Guidance on Use of Assessment Titles and Signatures
Conducting client evaluations or assessments pertaining to diagnosis and psychosocial or mental health functioning is within the scope of practice of several licensed mental health professionals. Although some jurisdictions have attempted to define by regulation or statute what types of assessments may be done by what specific mental health professionals, Virginia has not taken that approach. In Virginia, each profession is regulated by its own regulatory body, and each takes its own approach to training and standards of practice.
Just as different healthcare specialists may rely on similar but not identical assessment procedures, different behavioral health professionals may approach assessment practice with both shared and distinctive skills and tools. Historically, protection of the public has relied upon each profession’s Board oversight to hold its own members to its own discipline’s standard of practice, with the expectation that each licensee practice within areas of professional competence.
In the case of shared or overlapping services across professional licenses, there can be considerable public confusion regarding the work of different licensees and what regulatory board oversees their work. Accordingly, as a further public safeguard, each licensure board may want to encourage its own licensees to represent themselves and their work unambiguously by labeling their work and themselves in accordance with their own licensure board’s current license/regulatory language. Within the Board of Psychology, our recommendations for licensees of this Board are as follows:
Use an Unambiguous Work Product Heading
Label work products with language that is parallel with and specific to the practitioner’s license.
Suggested Work Product headings are included in the Table below.
Use an Unambiguous Examiner Title
The title in a signature block or other relevant self-designation on a document summarizing an assessment work product should clearly convey the examiner’s professional identity and field(s) of licensure.
Listing the Examiner’s specific License number is optional.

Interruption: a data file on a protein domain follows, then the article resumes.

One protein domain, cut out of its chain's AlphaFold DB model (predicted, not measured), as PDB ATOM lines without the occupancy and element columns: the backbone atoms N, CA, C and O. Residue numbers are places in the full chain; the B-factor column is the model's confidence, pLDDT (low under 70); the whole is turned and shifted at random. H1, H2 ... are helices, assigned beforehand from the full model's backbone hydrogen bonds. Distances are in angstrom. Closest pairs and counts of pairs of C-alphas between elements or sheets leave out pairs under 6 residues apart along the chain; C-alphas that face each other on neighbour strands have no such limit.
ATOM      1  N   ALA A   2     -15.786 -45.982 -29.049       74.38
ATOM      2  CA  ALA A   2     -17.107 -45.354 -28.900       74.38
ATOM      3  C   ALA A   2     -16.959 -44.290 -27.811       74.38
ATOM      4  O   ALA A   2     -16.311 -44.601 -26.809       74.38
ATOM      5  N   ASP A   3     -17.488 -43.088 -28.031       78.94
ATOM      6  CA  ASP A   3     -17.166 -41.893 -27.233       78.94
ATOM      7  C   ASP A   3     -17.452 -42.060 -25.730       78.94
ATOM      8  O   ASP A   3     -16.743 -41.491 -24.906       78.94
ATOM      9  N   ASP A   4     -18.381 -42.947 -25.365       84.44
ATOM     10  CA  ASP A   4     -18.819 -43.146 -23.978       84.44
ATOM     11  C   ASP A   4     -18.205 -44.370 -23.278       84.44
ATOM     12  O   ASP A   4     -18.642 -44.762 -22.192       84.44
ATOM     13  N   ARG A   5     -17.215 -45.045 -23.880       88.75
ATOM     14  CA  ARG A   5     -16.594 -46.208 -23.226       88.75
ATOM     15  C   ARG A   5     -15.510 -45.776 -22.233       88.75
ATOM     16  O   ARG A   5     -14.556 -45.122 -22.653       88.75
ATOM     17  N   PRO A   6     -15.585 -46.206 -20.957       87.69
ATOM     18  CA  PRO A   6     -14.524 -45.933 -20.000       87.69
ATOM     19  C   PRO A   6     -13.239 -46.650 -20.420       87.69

Suggested Signature Titles are included in the Table below.
Note: Additional, more specific, terms may be added, depending on the focus of the report and the Psychologist’s area(s) of further post-doctoral training and competence (e.g., Forensic Psychology Evaluation, Geriatric Psychology Evaluation, Medical Psychology Evaluation, Neuropsychological Evaluation, Pediatric Psychology Evaluation, etc.).
“Clinical Psychologist” or
“Licensed Clinical Psychologist”
“Licensed School Psychologist” or
“Licensed School Psychologist, Limited”1
“Applied Psychologist” or
“Licensed Applied Psychologist”
Note: Board Certification or other credentials may be added underneath the Psychologist’s licensure category (e.g., “Board Certified in Neuropsychology”) and associated initials may be added after the Psychologist’s degree (e.g., John Smith, Ph.D., ABPP), especially if relevant given to the heading and focus of the document.
However, terms such as “forensic psychologist,” “neuropsychologist,” and others hold no legal standing in Virginia. Therefore, reports still should carry the appropriate signature title listed above in order to indicate to the public the licensure category and state Board regulating this practice.
Clarify conflict with required labels: When a psychologist’s employer, work setting, or legal work context requires that a particular label be used for assessment work products that differ from those listed in the guidelines above, the psychologist should clarify his or her professional identity to the client at the outset of the evaluation and make this explicit within the report and in the signature block (e.g., “Psychological Evaluation” by XXXXXXX, Clinical Psychologist [or Licensed Clinical Psychologist]).
In offering this collective guidance to its licensees, the Virginia Board of Psychology is adding no regulatory restrictions to the use of various professional titles/terms beyond existing protected titles in Virginia statutes and respective regulations. Rather, this document provides best practice guidelines for its regulated members to minimize public confusion and clearly communicate to their clients what licensure Board governs the licensed examiner’s practice. The Board of Psychology believes this guidance will best represent its members to the public and best direct service recipients to the examiner’s specific practice standards.
1 This Guidance Document does not apply to persons certified by the Virginia Department of Education to provide school psychological services who are not licensed by the Board of Psychology.